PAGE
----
Document Type

Review Article

Publication Date


Journal / Book Title

Theoretical Medicine and Bioethics


Despite the prominence of healthcare-related concerns in public debate, the ground remains infertile for the idea of conscripting citizens into medical research. Reluctance to entertain the thought of a system where nearly everyone could be selected for service might reflect uncertainty about what the project would involve. There might also be a fear that the more crucial issue is how to protect research subjects within current, voluntary systems. No doubt reluctance to explore a system of universal service results from the common hope that each of us might avoid research in any capacity besides researcher. A system of full civic participation might, however, avoid many of the usual objections. Ethics regulations, including informed-consent guidelines, could for the most part remain in force. Though the system would compel people to serve, it could remain responsive to principles of autonomy and justice if it centered on broad public education, community representation, and a lottery-type selection process. The system could draw from the largest possible cross-section of society, and offer conscripts the widest possible range of service. In this way, a compulsory system might reconcile the expectations about healthcare with research needs.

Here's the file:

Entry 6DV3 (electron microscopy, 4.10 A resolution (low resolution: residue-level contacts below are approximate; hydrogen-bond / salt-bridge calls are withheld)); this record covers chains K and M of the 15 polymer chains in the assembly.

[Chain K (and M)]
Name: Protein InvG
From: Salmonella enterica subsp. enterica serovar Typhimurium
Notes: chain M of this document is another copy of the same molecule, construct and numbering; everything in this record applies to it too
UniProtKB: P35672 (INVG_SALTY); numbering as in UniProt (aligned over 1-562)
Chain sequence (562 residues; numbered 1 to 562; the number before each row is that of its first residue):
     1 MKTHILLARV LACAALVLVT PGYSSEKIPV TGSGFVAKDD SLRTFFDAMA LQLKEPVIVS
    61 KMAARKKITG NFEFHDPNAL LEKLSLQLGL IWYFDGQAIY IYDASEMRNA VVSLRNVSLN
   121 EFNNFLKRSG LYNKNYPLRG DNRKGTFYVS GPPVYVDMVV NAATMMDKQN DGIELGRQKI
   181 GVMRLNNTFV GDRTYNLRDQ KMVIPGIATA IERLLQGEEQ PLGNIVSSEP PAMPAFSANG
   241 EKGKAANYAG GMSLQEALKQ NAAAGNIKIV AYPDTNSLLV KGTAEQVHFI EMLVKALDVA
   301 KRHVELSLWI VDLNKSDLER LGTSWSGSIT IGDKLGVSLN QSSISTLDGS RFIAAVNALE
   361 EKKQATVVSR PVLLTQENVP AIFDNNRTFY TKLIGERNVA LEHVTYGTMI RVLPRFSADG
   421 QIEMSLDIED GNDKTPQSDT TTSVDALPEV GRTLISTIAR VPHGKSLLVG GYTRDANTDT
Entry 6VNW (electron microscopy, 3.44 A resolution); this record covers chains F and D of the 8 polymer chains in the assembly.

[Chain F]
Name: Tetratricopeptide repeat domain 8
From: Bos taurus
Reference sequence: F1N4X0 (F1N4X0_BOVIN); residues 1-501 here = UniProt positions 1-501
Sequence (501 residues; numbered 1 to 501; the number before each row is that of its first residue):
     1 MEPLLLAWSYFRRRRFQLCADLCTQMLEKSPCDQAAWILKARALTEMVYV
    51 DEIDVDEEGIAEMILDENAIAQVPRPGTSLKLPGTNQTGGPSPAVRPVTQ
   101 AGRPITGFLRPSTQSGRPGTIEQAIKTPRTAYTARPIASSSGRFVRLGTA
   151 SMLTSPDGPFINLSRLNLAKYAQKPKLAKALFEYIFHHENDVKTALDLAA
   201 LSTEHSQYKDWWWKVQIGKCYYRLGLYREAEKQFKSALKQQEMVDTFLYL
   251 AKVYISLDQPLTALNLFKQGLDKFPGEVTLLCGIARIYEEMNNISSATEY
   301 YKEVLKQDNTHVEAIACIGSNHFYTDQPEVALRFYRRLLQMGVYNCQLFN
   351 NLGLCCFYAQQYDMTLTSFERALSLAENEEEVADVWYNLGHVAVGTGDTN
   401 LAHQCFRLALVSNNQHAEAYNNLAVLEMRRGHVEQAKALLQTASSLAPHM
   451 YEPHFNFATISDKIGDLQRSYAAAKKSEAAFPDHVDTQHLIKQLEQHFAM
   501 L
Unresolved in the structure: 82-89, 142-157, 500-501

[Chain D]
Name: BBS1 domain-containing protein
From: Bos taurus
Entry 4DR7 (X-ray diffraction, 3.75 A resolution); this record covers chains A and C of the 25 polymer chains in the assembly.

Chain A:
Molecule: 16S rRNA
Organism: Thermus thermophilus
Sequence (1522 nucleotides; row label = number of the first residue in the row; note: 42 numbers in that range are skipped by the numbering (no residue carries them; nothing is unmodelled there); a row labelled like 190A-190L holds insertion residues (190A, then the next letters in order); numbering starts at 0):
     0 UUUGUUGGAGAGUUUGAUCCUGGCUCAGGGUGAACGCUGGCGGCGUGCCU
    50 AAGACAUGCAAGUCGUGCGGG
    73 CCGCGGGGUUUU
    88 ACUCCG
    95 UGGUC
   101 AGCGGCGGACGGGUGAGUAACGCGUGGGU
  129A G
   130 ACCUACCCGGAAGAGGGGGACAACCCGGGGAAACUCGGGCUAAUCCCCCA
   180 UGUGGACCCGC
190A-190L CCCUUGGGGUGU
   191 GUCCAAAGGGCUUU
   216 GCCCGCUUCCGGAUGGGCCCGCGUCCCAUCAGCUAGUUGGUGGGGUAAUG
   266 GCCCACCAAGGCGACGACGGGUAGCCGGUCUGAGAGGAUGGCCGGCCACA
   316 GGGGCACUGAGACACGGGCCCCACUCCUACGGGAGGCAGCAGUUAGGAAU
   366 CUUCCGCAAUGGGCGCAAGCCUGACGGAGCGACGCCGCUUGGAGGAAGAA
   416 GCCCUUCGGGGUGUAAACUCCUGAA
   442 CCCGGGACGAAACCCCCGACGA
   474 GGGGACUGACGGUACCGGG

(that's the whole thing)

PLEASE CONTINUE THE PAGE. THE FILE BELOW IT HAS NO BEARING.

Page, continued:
Published Citation

Herrera, C. D. (2003). Universal compulsory service in medical research. Theoretical Medicine and Bioethics, 24(3), 215-231.

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Philosophy Commons